While we’re still ripping up the tracks in GRID 2 on our consoles, Codemasters has surprisingly brought the much beloved Colin McRae series back to drift all over our iOS devices. Built upon the Colin McRae Rally 2.0 version that was found on the original PlayStation, this upgraded version of the title brings the tight controls and rally racing roots that made the series great back in true form.
While Codemasters’ current core racing series, GRID and Dirt, offer a wide variety of racing styles and classes, the old school roots of the series focused on pure point-to-point races, which is when rally racing is truly at its best. Screaming down the treacherous tracks in complete reliance on your co-driver’s instructions to keep you from smashing into a tree/ rock while pushing your rally car flat out is exhilarating and the series has always gotten this basic formula down just right.
In this updated iOS version of the title, the very same core gameplay is back and is better than ever. The graphics, while looking a bit dated, offer a substantial upgrade from the early PlayStation era and offer a nice sharp appearance on a Retina enabled device. The cars accumulate dust and mud as you progress throughout the stages and there is a good amount of damage modelling on offer here as well.
Touchscreen controls and motion controls are available, with motion controls being a side option for those who want to tinker around with it. But it is obvious that the motion controls are more of a novelty, seeing how they are not the default option. Looking back at the original title you will find that this series played great without analogue controls, and so the digital buttons work fantastic here.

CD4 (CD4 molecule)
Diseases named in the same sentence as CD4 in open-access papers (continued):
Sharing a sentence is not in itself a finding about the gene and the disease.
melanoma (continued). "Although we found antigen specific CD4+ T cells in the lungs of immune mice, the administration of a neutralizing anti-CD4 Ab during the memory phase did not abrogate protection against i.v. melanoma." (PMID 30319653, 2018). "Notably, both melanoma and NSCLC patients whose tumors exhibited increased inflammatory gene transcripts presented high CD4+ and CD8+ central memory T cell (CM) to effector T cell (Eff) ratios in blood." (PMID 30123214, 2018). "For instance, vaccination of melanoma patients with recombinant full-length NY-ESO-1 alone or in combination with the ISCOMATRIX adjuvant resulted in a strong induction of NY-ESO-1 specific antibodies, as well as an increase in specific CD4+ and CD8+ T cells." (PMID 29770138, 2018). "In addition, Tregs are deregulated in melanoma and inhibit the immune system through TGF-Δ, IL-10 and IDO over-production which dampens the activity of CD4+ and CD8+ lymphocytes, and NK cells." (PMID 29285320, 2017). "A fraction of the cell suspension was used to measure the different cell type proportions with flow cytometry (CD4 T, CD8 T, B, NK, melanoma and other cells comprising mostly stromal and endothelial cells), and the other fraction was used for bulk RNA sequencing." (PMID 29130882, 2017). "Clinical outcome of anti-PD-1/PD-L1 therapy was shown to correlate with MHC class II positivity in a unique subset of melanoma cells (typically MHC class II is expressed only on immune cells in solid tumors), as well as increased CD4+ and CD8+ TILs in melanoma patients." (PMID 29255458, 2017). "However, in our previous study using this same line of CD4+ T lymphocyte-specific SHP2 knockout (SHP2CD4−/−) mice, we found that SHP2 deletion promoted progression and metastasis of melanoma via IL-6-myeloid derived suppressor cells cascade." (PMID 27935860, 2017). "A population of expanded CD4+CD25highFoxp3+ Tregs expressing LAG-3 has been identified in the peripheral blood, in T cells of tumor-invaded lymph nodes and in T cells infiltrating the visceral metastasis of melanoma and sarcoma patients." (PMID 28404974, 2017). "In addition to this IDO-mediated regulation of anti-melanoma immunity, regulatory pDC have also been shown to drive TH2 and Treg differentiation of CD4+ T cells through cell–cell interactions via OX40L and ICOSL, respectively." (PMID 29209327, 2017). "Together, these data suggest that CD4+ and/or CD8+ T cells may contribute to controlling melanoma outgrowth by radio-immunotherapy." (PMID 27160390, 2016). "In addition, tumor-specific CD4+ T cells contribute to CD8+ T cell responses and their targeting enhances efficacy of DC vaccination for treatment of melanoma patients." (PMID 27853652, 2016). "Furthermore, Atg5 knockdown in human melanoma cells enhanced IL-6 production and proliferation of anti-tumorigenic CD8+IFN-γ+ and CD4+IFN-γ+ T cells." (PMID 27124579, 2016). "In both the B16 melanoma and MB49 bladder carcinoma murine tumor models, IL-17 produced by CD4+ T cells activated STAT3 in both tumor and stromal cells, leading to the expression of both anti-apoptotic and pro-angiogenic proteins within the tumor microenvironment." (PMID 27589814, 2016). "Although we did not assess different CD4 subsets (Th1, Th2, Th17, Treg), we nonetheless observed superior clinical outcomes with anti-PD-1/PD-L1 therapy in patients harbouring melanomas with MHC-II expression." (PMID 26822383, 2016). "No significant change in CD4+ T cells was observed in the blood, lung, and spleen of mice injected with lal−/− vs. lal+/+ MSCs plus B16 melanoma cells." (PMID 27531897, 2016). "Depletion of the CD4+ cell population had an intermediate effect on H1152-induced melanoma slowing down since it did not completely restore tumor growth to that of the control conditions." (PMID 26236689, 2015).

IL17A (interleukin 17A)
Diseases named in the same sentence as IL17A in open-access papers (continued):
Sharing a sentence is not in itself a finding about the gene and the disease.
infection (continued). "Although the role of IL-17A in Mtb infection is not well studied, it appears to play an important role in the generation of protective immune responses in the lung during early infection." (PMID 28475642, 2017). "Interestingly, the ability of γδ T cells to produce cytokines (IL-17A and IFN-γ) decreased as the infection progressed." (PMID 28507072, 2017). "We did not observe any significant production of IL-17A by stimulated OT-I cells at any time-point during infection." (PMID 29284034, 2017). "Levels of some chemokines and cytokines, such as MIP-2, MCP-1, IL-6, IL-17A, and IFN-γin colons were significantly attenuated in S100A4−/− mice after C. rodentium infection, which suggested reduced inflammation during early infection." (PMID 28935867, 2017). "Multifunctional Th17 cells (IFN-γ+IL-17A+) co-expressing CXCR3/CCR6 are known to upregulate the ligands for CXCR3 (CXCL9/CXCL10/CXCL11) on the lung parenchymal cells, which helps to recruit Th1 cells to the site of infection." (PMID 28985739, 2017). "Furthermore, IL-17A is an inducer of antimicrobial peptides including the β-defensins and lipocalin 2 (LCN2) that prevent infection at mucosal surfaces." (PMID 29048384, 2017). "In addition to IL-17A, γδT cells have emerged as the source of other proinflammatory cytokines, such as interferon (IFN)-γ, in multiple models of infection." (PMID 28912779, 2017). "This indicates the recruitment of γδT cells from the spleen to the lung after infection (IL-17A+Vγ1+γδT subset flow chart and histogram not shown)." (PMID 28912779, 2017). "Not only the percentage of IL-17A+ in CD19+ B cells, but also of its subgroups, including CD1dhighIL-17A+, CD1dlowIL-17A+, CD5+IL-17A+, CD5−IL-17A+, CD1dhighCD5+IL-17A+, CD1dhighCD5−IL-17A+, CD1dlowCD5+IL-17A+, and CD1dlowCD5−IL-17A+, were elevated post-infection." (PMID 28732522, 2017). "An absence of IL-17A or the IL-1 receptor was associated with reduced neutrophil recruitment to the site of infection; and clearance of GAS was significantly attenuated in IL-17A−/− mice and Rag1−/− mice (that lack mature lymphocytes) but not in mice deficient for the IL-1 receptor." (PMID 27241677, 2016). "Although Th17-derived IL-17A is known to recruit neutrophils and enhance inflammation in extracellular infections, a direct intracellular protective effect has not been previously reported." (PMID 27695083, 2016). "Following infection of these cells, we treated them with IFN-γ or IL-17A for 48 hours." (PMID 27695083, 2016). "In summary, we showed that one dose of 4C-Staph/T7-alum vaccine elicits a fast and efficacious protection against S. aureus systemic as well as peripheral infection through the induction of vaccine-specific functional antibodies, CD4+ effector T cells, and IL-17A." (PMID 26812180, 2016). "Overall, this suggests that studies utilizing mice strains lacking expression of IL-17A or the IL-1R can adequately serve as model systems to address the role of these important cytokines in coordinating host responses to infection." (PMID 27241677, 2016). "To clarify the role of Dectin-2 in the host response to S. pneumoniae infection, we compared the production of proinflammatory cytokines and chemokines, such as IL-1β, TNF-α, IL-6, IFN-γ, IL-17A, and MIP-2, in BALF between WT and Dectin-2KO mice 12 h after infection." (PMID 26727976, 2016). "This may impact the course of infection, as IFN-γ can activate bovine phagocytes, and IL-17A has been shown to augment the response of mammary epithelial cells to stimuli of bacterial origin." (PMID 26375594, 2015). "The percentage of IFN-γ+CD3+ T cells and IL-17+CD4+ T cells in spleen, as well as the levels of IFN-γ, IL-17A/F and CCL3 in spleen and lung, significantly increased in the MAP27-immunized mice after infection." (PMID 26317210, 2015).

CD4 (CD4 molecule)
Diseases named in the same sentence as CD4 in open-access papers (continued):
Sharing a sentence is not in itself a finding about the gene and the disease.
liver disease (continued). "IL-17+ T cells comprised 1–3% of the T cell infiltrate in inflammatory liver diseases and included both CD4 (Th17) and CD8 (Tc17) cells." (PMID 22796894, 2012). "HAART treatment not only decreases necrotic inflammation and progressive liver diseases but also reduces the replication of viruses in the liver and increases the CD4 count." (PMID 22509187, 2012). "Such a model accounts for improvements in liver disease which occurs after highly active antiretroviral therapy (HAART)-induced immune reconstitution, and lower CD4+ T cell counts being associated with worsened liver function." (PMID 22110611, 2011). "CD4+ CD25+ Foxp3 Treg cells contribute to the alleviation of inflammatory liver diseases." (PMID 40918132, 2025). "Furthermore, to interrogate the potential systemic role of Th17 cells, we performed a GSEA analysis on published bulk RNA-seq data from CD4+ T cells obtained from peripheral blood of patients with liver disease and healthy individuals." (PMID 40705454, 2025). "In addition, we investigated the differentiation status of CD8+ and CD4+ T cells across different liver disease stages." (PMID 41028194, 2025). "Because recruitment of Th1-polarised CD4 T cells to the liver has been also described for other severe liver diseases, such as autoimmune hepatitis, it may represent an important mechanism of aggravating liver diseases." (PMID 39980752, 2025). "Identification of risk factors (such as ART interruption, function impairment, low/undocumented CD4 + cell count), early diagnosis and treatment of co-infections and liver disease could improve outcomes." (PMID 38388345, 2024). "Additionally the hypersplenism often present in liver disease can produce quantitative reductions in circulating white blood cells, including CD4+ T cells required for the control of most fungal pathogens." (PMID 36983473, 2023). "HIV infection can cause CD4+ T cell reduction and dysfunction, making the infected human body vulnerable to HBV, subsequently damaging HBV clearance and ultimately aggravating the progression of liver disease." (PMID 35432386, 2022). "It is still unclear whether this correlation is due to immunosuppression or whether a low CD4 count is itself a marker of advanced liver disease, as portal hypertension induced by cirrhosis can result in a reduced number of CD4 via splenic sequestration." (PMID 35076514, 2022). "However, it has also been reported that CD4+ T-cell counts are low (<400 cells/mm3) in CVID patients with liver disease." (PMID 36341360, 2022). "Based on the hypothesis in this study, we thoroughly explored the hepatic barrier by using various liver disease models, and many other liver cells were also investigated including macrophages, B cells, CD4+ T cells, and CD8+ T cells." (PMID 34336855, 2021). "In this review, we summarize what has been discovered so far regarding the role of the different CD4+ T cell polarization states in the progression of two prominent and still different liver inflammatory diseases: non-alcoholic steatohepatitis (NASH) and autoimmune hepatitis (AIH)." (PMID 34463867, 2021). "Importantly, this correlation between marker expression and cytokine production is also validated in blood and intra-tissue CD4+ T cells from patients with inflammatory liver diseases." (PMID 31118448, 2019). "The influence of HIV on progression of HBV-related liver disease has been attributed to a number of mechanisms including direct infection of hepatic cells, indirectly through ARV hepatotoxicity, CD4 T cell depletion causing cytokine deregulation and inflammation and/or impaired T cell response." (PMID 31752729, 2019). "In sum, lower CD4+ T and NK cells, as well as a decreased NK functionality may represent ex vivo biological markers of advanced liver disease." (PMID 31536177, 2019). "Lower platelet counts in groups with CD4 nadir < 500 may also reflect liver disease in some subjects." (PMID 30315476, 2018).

The controls are extremely tight and responsive, which will have you sliding around corners with the pedal to the metal like a pro in no time at all. My only gripe here is that I wish there was an option to remap the digital buttons to my personal preferences.
Just like in the original, there’s a nice balance between the arcade and simulation style to the gameplay. The racing is fast and furious, more on the arcade side of the spectrum. Each rally is made up of several stages though and severely damaging your car can find you taking it into the following race still damaged – greatly affecting the car’s performance. After each stage you can only allot so much time for repairs while in the pits, so one severe crash or a handful of minor collisions can easily find you not being able to fully repair your car. This brings an element of risk vs. reward to the gameplay that is not only strategic, but intensely fun. Should you check up before topping that crest or keep the pedal to the floor to shave a second off your time? Come off clean and your stage time will be all the better for it, but if not, you just might find yourself barrel rolling over and again in a spectacular crash – possibly damaging your times for multiple stages.
Progressing through the main Championship mode will fill your garage with a number of cars, each with their own attributes that makes them feel unique to drive. Also, completing a full rally will upload your total rally time to the online leaderboards, which is a fantastic addition to the series, as this is all any rally fan needs to keep them ripping through the stages for hours on end.
To makes this better fitting for mobile platforms though, any rally can be resumed after a single stage is completed, so there’s no worry for having to sit down for 20+ minutes per sitting to upload a time to the leaderboards.
Drifting back from the past, Codemasters’ Colin McRae Rally series has returned from the original PlayStation era to sling mud on iOS devices and into the hearts of rally racing fans all around the world once again. The classic rally racing action that was so highly praised all those years ago is now back and better than ever, putting the flat out action right into the seams of your pockets – this just might be one of the most surprising release to race onto the iOS Marketplace this year.
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